As strengths, we highlight that this study included all elderly individuals aged 60 years or older registered as residents in the municipality of Coxilha, RS, Brazil, in 2010 and revisited them in 2021, which limits the risk of selection bias. Based on the information obtained through face-to-face interviews, it was possible to investigate the use of medications effectively consumed by elderly individuals because studies that use data from administrative records may not reflect the actual use of medications. The performance of a longitudinal study revealed the incidence of polypharmacy over a period of 11 years, which makes this study one of the few to investigate the incidence of polypharmacy. The census character and long-term follow-up are the main strengths of this study.

Regarding the limitations, we did not evaluate the adequacy of the polypharmacy used by the elderly participants at the individual level, as this would require the clinical judgment of each case, which is difficult to do in studies involving many participants. We also did not evaluate the classes of drugs used by the elderly exposed to polypharmacy. Future research may contribute to the knowledge in the field by studying the classes of drugs responsible for incident polypharmacy as well as describing the adequacy of polypharmacy, so that we can obtain a deeper understanding of the subject.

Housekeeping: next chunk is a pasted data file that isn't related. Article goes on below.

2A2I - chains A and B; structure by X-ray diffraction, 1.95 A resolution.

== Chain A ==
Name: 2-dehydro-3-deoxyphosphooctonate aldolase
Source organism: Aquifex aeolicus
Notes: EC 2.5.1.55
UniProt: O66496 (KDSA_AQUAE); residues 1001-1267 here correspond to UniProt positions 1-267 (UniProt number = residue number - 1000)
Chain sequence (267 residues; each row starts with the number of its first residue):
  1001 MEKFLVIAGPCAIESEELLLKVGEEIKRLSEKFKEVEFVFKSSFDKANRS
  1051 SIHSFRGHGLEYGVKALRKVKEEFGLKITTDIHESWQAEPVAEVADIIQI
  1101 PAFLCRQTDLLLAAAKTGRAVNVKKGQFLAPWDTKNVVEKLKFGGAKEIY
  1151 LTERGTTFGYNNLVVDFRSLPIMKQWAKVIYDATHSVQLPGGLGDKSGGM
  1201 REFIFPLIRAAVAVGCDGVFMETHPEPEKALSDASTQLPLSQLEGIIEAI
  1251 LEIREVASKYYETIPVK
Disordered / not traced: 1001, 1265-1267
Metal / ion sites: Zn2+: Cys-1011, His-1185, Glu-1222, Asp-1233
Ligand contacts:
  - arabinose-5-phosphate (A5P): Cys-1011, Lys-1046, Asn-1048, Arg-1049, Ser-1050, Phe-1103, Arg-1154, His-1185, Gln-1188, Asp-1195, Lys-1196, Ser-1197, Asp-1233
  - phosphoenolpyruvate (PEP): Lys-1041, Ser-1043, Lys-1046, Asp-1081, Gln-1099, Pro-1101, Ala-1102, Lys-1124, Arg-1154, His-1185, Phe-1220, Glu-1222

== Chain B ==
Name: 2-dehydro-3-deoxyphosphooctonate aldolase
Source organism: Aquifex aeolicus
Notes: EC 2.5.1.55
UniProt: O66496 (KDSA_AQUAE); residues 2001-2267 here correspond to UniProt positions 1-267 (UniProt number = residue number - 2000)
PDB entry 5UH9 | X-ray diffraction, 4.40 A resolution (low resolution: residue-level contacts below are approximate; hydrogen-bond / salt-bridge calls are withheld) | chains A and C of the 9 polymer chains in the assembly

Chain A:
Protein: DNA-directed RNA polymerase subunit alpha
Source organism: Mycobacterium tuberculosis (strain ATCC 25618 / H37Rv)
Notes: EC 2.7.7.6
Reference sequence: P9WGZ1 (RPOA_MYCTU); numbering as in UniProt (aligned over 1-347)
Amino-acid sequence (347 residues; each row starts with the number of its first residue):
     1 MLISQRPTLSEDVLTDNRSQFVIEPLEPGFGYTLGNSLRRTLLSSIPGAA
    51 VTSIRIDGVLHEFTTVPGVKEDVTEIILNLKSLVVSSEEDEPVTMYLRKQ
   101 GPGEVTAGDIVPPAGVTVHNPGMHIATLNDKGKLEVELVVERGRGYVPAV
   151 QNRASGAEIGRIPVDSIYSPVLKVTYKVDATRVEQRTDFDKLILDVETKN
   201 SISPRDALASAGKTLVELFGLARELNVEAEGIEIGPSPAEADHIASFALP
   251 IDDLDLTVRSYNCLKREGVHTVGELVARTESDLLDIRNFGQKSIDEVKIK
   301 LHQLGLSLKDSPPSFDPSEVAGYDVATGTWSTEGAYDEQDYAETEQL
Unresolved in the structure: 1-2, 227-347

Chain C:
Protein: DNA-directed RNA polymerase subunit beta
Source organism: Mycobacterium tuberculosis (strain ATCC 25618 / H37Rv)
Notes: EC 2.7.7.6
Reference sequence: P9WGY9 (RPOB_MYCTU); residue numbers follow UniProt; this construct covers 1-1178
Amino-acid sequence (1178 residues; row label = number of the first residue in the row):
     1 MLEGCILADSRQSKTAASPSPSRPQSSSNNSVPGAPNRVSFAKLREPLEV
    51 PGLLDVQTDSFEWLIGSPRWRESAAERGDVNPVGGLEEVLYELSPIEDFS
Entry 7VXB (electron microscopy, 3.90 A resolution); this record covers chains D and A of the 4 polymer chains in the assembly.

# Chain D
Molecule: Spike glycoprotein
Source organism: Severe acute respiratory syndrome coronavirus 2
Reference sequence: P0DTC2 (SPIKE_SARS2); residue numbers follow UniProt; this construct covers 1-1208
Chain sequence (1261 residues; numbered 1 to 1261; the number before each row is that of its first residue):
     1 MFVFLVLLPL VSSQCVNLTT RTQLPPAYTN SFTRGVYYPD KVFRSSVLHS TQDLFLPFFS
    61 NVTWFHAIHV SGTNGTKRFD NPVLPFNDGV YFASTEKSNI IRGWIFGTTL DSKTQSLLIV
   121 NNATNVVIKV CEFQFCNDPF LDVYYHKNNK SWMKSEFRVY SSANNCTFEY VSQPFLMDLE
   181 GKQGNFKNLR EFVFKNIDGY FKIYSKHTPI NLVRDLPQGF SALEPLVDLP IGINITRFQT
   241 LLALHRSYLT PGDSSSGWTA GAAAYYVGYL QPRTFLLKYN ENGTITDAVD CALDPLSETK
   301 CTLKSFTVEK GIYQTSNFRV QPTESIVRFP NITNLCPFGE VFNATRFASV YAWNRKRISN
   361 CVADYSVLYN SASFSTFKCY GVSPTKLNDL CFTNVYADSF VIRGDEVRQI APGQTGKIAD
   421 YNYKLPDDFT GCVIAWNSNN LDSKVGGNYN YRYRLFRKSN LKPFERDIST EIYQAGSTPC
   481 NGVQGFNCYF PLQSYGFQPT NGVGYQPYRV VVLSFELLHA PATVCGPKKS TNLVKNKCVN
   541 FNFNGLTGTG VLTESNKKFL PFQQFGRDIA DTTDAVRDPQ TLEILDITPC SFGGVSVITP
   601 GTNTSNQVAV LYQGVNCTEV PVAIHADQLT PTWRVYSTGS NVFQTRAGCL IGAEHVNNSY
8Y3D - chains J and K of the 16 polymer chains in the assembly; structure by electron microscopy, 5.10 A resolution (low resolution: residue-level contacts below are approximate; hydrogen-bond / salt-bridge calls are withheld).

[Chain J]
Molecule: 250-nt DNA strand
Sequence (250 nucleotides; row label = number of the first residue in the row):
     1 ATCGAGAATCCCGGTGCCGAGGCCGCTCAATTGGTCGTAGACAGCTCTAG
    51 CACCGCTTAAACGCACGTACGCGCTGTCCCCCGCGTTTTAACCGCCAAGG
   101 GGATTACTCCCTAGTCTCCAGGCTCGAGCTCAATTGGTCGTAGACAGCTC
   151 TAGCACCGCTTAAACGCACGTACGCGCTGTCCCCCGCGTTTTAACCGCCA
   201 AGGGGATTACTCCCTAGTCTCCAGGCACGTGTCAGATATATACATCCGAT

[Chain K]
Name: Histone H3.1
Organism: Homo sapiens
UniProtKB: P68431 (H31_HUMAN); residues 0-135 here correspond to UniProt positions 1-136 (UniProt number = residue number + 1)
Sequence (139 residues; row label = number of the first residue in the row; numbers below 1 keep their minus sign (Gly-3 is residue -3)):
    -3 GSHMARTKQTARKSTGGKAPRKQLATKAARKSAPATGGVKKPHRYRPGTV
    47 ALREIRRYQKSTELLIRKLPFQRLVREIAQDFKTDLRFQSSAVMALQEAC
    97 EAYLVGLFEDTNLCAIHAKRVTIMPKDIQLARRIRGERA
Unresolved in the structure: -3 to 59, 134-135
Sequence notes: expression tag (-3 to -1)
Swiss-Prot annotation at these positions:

Conclusions

The incidence of polypharmacy among elderly people assisted in primary health care in Brazil is high. The number of diseases is a risk factor for polypharmacy. Our findings broaden understanding of the epidemiology of polypharmacy and have implications for future practice in primary health care, as they provide subsidies for the development of policies, actions and services aimed at promoting the rational use of medicines in populations at higher risk.